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1 Complexity of domain-independent planning José Luis Ambite

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2 Decidability Decision problem: a problem with a yes/no answer e.g. “is N prime?” Decidable: if there is a program (i.e. a Turing Machine) that takes any instance and correctly halts with answer “yes” or “no”. Semi-decidable: if program halts with correct answer in one of the cases (either “yes” or “no”) but not in the other case (goes on forever) Undecidable: There is no algorithm to solve the problem. Ex: Halting Problem.

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3 Undecidability (Intuition) There are more problems than solutions!!! Turing Machine Can be encoded as an integer => Countably Many ( N ) Problem Mapping from inputs ( N ) to outputs ( N ) => Uncountably Many ( R = 2 N )

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4 Planning Decision Problems Plan Existence (PLANSAT): Given a planning problem instance P = (I, O, G), Is there a plan that achieves goals G from initial state I using operators from O? Plan Length (PLANMIN): Given a planning problem instance P = (I, O, G) and an integer k (encoded in binary), Is there a plan that achieves goals G from initial state I using less than k operators from O ?

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5 Decidability results from [Erol et al 94] xxx xxx

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6 Decidability results from [Erol et al. 94] Exploits relationship between planning and logic programming. Can transform a planning problem without delete lists or negative preconditions to a logic program (and vice versa) in polynomial time: R1: a b1 b2 b3 Op_R1: [pre: {b1, b2, b3} add: {a} del: {}] function symbols => undecidable unless have acyclicity and boundedness conditions. No function symbols and finite initial state => decidable

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7 Worst-case Complexity of Problems If a problem is decidable, we might ask how many resources a program requires to compute the answer (in the worst case). We measure the resources a program takes in terms of time or space (memory), as a function of the size of the input. If a problem is known to be in some complexity class, then we know there is a program that solves it using resources bound by that class.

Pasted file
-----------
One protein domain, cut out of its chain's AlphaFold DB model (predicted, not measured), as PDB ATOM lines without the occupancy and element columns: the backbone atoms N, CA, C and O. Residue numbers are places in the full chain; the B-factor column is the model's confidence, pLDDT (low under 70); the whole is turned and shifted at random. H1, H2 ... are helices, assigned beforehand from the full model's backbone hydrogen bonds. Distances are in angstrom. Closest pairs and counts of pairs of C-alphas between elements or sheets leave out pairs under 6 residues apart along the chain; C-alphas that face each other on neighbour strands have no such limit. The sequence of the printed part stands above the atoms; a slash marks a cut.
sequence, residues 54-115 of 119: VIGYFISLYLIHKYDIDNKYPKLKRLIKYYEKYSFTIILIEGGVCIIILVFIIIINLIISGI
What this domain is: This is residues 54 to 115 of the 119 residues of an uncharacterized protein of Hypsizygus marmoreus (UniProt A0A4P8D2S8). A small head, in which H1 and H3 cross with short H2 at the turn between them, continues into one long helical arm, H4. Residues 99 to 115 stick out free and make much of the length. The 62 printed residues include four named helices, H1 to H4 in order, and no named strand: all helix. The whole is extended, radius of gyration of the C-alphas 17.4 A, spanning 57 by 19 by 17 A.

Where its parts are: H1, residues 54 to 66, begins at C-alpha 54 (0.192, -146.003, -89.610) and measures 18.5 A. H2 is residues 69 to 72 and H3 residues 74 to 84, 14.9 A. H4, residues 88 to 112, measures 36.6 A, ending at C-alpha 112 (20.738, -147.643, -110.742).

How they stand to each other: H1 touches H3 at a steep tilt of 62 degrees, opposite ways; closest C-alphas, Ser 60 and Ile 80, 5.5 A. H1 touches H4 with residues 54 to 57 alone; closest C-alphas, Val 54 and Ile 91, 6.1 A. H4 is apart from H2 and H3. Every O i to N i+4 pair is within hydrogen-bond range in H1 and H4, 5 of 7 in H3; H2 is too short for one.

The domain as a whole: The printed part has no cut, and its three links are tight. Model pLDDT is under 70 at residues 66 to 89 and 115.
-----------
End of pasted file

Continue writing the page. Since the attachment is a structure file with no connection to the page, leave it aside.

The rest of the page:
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8 Complexity Classes A problem is in P: if program to decide it taking polynomial time in the size of the input. A problem is in NP: if nondeterministic program that solves it in polynomial time. program makes polynomially-many guesses to find the correct answer (solution check also P). Ex: SAT. A problem is NP-Complete if any problem in NP can be reduced to it. Ex: SAT PSPACE: polynomial space. Ex: QSAT EXP, EXPSPACE: exponential time, space NEXP: nondeterministic exponential time, etc.

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9 Hierarchy of Complexity Classes P NP PSPACE EXPSPACE EXP NEXP P =? NP PSPACE = NPSPACE Decidable P EXP PSPACE EXPSPACE P NP PSPACE Undecidable

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10 States, operators, plans. How many, how big? Assume no function symbols, finite states, n objects, m predicates with arity r, and o operators (with s variables max each): Possible atoms: p = m n r => Each state requires exponential space Possible states = Powerset{p} = 2 p => State space is double exponential Possible ground operators = o n s In general plans will be bounded by the number of states. (Why?)

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11 Complexity bounds for decidable domain-independent planning With no restrictions: EXPSPACE Search through all states Each state consumes exponential space No delete lists: NEXP operators only need to appear once Choose among exponentially-many operators No negative preconds and no deletes: EXP Plans for different subgoals won’t negatively interfere with each other => order does not matter (no choose)

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12 Propositional Planning Propositions = 0-ary predicates State has p propositions (polynomial) Possible States = Powerset{p} = 2 p (single! exponential) Number of Operators is also polynomial => Reduced complexity: General case: from EXPSPACE to PSPACE No deletes: from NEXP to NP No deletes and no negative preconds: from EXP to P If you know the operators in advance, this in effect bounds the arity of predicates and operators, with the same result

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13 Propositional PLANSAT [Bylander94]

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14 Propositional PLANMIN If PLANSAT was PSPACE(NP)-complete, PLANMIN is also PSPACE(NP)-complete

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15 What does all this mean? Domain-independent planning in general is very hard: PSPACE, NP, … Even for very restricted cases: 2 positive preconds, 2 effects (PSPACE) 1 precond, 1 positive effect (NP) … in the worst case … What about the average case, structured domains, real-world problem distributions? => Heuristics, reuse solutions, learning

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